Nat Bellocchi, a former chairman of the American Institute in Taiwan, appeared in today's Taipei Times with this op-ed, Pitfalls and possibilities in Obama’s Taiwan line.
He expressed his opinion about how the global community (especially US and China) should interact with Taiwan in order to foster true peace and stability in the region, his remarks really made my day:
From an international perspective, Taiwan is an example of a successful transition to democracy. The most rational and reasonable outcome of Taiwan’s normalization of relations with China would be acceptance of this young democracy in the international family of nations. This is a process that will need cooperation from all sides; for its part, China will need to see that it is in its own interests to come to terms with a small and democratic neighbor with which it can live in peace.Remember, Taiwanese never threaten nor challenge the existence of China. It was the Chinese Nationalist Party (KMT) who had fought against the Chinese Communist Party (CCP) in the past. It is the CCP who has continuously threatened Taiwanese with weapons. And it is the US officials who have continuously ignored the rights and wills of the Taiwanese people in pursuit of some US politicians' own business interests, example. A search on the internet with the combination of words like "Kissinger and China and business" will lead you to a dozen of related entries, including his recent visit to China in October 2009. Kissinger is China's favorite guest!
It is not fair to blame all the presidents, like Clinton, who followed the groundwork laid by Kissinger. However, it is up to the American people to address the issue of conflict of interest involving government officials and / or advisors and their foreign venture consulting businesses as it is beyond the scope of this post. The US foreign relations and policies have often been dominated by the interests of these consulting firms and their clients.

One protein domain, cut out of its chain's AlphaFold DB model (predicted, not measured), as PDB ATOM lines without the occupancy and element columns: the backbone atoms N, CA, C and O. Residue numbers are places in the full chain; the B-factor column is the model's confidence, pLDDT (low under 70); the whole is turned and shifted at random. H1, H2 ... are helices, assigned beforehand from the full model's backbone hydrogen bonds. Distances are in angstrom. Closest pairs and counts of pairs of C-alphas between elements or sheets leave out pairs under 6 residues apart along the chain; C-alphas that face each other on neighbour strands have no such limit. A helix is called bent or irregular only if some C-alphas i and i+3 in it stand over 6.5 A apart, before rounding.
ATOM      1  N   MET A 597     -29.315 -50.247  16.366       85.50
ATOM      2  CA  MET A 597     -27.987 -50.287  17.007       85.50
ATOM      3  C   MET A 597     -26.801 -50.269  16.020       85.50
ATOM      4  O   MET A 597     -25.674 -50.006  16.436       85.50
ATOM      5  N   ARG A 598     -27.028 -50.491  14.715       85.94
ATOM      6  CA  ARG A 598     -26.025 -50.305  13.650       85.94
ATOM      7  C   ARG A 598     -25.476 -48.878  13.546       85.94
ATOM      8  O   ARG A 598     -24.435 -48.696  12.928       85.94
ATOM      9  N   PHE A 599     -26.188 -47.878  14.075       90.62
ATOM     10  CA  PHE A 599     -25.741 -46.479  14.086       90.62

Nat Bellocchi also had a nice piece back in August, 2005, Identity issue raises its head again. It contains identity issue as well as a warning for the Taiwanese who believe that maintaining the status-quo is the best choice for Taiwan. For people who pay little attention about the gradual shifting of the status-quo, Bellocchi's advice in that piece was:
Unfortunately, Taiwan has one priority issue that overshadows all the others -- the lack of consensus on national identity.
That is an enormous task, but a critical necessity. Voters see "status quo" as the answer -- thinking that staying neutral can last as long as they like. My last article tried to explain why this is illusory. The result would not be a choice, but eventual unification. Ambiguity dominates the language between Taiwan, the US and China. In addition, election campaigns tend to be dominated by unreliable rhetoric. With the lack of interest among so many voters, addressing this problem should be today's top priority.